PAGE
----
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The Black Dahlia (Widescreen Edition)


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The Black Dahlia (Widescreen Edition) + Hollywoodland (Widescreen Edition) + L.A. Confidential (Keepcase)
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Product Details

  • Actors: Josh Hartnett, Scarlett Johansson, Hilary Swank, Aaron Eckhart, John Kavanagh
  • Directors: Brian De Palma
  • Format: Multiple Formats, AC-3, Color, Dolby, Dubbed, NTSC, Subtitled, Widescreen
  • Language: English (Dolby Digital 5.1), French (Dolby Digital 5.1), Spanish (Dolby Digital 2.0)
  • Subtitles: English, Spanish, French
  • Dubbed: French, Spanish
  • Region: Region 1 (U.S. and Canada only. Read more about DVD formats.)
  • Aspect Ratio: 2.35:1
  • Number of discs: 1
  • Rated: R (Restricted)
  • Studio: Universal Studios
  • DVD Release Date: December 26, 2006
  • Run Time: 122 minutes
  • Average Customer Review: 2.2 out of 5 stars  See all reviews (289 customer reviews)
  • ASIN: B000K2UVZM
  • Amazon Best Sellers Rank: #40,148 in Movies & TV (See Top 100 in Movies & TV)
  • Learn more about "The Black Dahlia (Widescreen Edition)" on IMDb

Special Features

  • Reality and Fiction: The Story of The Black Dahlia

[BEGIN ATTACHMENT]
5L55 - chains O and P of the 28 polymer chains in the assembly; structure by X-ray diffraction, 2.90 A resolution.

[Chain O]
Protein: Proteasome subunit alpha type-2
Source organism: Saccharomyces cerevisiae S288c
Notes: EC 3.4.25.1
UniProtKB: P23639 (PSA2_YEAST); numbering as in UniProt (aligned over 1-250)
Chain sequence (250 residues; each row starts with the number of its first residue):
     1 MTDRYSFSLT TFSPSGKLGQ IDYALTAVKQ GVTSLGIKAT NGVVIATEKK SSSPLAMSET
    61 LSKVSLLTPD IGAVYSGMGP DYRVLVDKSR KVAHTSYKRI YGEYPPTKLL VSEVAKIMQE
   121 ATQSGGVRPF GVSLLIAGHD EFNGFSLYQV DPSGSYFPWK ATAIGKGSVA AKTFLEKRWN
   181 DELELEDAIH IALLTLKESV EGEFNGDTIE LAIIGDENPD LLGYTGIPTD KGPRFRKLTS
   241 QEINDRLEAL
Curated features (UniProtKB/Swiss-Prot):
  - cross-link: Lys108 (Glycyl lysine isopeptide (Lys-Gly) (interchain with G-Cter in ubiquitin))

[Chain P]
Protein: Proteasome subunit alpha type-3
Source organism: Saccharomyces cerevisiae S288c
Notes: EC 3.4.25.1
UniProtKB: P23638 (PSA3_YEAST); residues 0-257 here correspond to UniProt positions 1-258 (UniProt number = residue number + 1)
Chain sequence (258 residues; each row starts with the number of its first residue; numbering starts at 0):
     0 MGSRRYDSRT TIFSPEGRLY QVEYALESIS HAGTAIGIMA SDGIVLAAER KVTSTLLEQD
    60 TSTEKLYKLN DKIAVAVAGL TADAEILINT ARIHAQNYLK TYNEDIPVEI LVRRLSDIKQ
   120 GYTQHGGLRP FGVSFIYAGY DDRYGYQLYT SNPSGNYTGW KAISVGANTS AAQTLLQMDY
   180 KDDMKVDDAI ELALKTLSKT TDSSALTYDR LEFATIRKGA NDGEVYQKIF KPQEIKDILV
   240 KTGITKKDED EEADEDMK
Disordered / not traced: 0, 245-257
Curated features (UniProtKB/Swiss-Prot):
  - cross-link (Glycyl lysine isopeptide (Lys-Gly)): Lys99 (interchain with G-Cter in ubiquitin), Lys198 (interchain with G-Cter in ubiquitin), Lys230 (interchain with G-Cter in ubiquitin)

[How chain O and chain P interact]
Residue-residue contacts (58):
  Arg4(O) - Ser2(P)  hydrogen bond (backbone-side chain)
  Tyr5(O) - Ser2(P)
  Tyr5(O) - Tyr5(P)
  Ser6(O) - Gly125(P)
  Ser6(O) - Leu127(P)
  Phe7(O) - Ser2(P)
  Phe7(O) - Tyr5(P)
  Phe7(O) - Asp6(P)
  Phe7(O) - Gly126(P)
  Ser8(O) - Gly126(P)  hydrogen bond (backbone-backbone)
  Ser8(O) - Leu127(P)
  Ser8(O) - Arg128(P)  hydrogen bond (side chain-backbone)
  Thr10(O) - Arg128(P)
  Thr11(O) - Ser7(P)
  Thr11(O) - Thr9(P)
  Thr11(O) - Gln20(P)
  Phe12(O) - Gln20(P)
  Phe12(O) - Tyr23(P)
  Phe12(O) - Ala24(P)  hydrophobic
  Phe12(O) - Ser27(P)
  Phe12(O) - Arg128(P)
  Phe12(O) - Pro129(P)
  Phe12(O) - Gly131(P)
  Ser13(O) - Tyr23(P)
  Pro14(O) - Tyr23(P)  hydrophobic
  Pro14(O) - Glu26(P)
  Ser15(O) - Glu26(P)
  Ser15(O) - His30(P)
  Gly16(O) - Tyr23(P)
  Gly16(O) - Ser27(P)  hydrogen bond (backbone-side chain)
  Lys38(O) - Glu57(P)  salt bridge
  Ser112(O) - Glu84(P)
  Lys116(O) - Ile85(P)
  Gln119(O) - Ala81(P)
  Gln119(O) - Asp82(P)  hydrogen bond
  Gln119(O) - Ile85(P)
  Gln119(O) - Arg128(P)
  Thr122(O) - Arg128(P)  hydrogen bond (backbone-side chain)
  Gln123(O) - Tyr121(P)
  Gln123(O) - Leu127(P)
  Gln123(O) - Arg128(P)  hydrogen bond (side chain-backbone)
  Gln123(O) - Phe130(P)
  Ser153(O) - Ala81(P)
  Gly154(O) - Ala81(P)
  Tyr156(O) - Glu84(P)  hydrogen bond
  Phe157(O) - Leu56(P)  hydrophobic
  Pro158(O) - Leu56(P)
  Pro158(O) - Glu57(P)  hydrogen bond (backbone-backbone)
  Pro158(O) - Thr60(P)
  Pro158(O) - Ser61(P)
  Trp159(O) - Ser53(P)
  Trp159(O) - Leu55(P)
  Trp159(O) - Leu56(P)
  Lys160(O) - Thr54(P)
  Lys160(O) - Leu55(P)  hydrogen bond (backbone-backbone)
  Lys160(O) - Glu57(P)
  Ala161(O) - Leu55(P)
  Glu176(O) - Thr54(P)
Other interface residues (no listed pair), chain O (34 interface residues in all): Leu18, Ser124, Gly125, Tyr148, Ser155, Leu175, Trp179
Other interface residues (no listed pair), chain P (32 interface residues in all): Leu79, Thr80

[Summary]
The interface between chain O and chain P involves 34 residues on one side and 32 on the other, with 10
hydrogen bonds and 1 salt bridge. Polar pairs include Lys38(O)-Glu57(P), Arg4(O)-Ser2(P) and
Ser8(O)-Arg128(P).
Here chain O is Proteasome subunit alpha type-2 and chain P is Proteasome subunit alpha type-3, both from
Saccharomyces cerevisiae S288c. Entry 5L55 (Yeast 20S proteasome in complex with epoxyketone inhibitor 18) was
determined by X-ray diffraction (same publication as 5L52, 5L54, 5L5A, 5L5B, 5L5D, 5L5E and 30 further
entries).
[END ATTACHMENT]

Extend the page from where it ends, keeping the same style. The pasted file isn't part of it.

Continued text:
• The Case File
  • The De Palma Touch Presented by Volkswagen

  • Editorial Reviews

    Inspired by the Most Notorious Unsolved Murder in California History. From the acclaimed director of Scarface and the author of LA Confidential comes the spellbinding thriller The Black Dahlia. Two ambitious cops, Lee Blanchard (Aaron Eckhart) and Bucky Bleichert (Josh Hartnett), investigate the shocking murder of an aspiring young starlet. With a corpse so mutilated that photos are kept from the public, the case becomes an obsession for the men, and their lives begin to unravel. Blanchard's relationship with his girlfriend Kay (Scarlett Johansson) deteriorates, while Bleichert finds himself drawn to the enigmatic Madeleine (Hilary Swank), a wealthy woman with a dark and twisted connection to the victim.

    Customer Reviews

    No plot, no acting, no story.
    Todd
    The Black Dahlia's story, setting and mood seem perfect de Palma yet the film feels so lifeless, incoherent and even at times unintentionally funny.
    Cloud
    Even if a movie is bad, I tend to sit through it just so I can say I watched the whole thing.
    Miranda Doerfler

    Most Helpful Customer Reviews

    100 of 127 people found the following review helpful By Roland E. Zwick on October 1, 2006